If you’re an upper-elementary teacher who feels like you’re drowning in all the standards, I highly recommend departmentalizing. You can check out my blog post here to learn why this revitalized my desire to teach.
It’s not about me.
I also realized I was too controlling. I hate when administrators micromanage me, but I realized I was doing the same to my students. I sapped all the joy out of reading class by requiring my students to use 1,352 strategies on every reading passage. If they only used 1,349 of those strategies, I’d make them do the assignment over again.
I also spent way too much time telling my students how to do everything instead of letting them discover new concepts on their own. I allowed them little time to learn from each other.
So I spent the first week of my 12th year showing my students how to work in groups. I also covered classroom rules and procedures, but I focused on teamwork. I told my students they were going to learn a lot from each other. I looked for activities where kids worked together to deepen their knowledge about a topic. I spoke to the whole class much less often.
The more I got out of the way, the more my students learned.
Allow students to learn from their mistakes.
I realized I was way too critical of small mistakes. I’m not talking about the times a student willingly disobeyed me, I’m talking about conversations like this:
ME: HOW could you confuse area and perimeter?! I told you three times during class today that area is L x W while perimeter is the sum of all the sides. THREE TIMES?! How could you get this wrong? Are you even listening?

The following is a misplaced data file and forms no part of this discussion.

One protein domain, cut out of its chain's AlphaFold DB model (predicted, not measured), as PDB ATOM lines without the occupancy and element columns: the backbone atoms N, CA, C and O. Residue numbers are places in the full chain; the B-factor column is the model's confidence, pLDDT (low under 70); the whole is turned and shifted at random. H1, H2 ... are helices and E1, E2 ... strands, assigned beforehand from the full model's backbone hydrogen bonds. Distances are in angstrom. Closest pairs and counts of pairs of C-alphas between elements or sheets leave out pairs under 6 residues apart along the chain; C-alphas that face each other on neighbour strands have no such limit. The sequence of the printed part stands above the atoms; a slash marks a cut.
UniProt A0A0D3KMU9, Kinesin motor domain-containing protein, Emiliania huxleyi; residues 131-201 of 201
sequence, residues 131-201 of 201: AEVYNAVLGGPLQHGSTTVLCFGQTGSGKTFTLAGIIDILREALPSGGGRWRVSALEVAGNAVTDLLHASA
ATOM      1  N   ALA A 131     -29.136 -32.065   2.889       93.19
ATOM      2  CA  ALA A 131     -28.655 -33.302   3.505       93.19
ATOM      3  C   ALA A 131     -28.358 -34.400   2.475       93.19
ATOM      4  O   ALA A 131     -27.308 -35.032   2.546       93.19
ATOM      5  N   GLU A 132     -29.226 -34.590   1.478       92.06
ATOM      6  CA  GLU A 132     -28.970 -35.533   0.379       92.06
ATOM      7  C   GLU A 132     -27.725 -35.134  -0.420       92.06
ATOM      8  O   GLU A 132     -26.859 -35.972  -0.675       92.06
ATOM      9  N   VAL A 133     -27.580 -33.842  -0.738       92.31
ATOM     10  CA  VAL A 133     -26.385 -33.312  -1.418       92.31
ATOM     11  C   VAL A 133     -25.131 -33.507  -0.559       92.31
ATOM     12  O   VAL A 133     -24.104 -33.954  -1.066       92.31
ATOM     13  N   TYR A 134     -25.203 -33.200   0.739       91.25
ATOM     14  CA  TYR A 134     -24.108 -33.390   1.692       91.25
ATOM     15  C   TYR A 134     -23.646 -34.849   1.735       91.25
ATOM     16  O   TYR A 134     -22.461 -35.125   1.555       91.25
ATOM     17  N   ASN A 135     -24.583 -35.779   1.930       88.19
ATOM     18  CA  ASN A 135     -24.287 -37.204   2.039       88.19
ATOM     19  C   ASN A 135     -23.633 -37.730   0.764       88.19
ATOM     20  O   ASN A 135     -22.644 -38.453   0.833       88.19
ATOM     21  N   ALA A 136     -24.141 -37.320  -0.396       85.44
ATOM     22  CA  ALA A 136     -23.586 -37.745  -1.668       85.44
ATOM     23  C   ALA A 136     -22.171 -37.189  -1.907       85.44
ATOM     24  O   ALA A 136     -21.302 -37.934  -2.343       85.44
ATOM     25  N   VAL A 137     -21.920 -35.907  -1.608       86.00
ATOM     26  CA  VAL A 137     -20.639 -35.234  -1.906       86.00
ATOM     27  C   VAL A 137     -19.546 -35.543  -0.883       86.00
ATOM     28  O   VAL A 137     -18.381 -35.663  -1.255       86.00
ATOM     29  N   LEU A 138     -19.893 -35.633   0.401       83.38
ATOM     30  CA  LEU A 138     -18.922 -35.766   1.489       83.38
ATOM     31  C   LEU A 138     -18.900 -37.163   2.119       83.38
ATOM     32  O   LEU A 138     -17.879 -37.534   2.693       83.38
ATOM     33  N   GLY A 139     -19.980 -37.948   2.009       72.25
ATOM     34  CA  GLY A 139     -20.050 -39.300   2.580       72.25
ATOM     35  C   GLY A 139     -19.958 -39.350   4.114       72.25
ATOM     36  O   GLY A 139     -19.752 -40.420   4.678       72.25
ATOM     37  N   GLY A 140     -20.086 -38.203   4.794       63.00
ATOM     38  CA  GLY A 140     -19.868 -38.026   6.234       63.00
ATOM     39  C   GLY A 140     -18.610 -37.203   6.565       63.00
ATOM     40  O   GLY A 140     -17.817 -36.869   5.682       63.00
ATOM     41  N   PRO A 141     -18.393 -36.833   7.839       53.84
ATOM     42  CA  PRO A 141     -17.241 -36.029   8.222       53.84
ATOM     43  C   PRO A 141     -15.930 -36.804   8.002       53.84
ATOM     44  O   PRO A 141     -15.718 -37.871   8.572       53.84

Student: Yeah, I just forgot.
Me: Do 10 extra problems for homework and you’d better start listening in class!
Surprise…conversations like that didn’t exactly motivate my students.
Yes, it’s frustrating when students make the same mistake over and over again. However, I realized I needed to change the tone of my conversation to something like this:
Me: You keep confusing area and perimeter. Why do you think that happens?
Student: It’s hard. I can’t remember it.
Me: True, but you are responsible for remembering it. What could you do to help you remember this?
Student: I dunno.
Me: Apparently you need to spend a few more minutes thinking of a solution. Go back to your seat. I will be back in five minutes and I will listen to your plan of how you will remember the difference between area and perimeter in the future.
My students responded way better when I changed my tone during these conversations to let them know I want to help them improve, not punish them for making mistakes.
Take time to laugh.
I realized I was so focused on keeping up with the pacing guide that I rarely took time to have fun during the day. No one can be expected to work for seven straight hours. So I started making corny jokes way more often. I’d show a dumb 40-second YouTube video in the middle of class. I’d allow the kids five minutes of free time at the end of class when they worked hard. Sometimes I dumped candy on each kid’s desk while they were in the middle working on a difficult project. Other days I’d surprise the kids with a fun STEM or team-building activity when we needed a break from the standard we had been working on for the last five days. I needed these breaks as much as the students.
My 12th year of teaching was far from perfect, but it was much better than the year before. My students made awesome learning gains. I had a much better attitude about teaching every day. There was even a teacher who observed my class and said,
“Wow, your students are really engaged.”
I knew it was 100% true.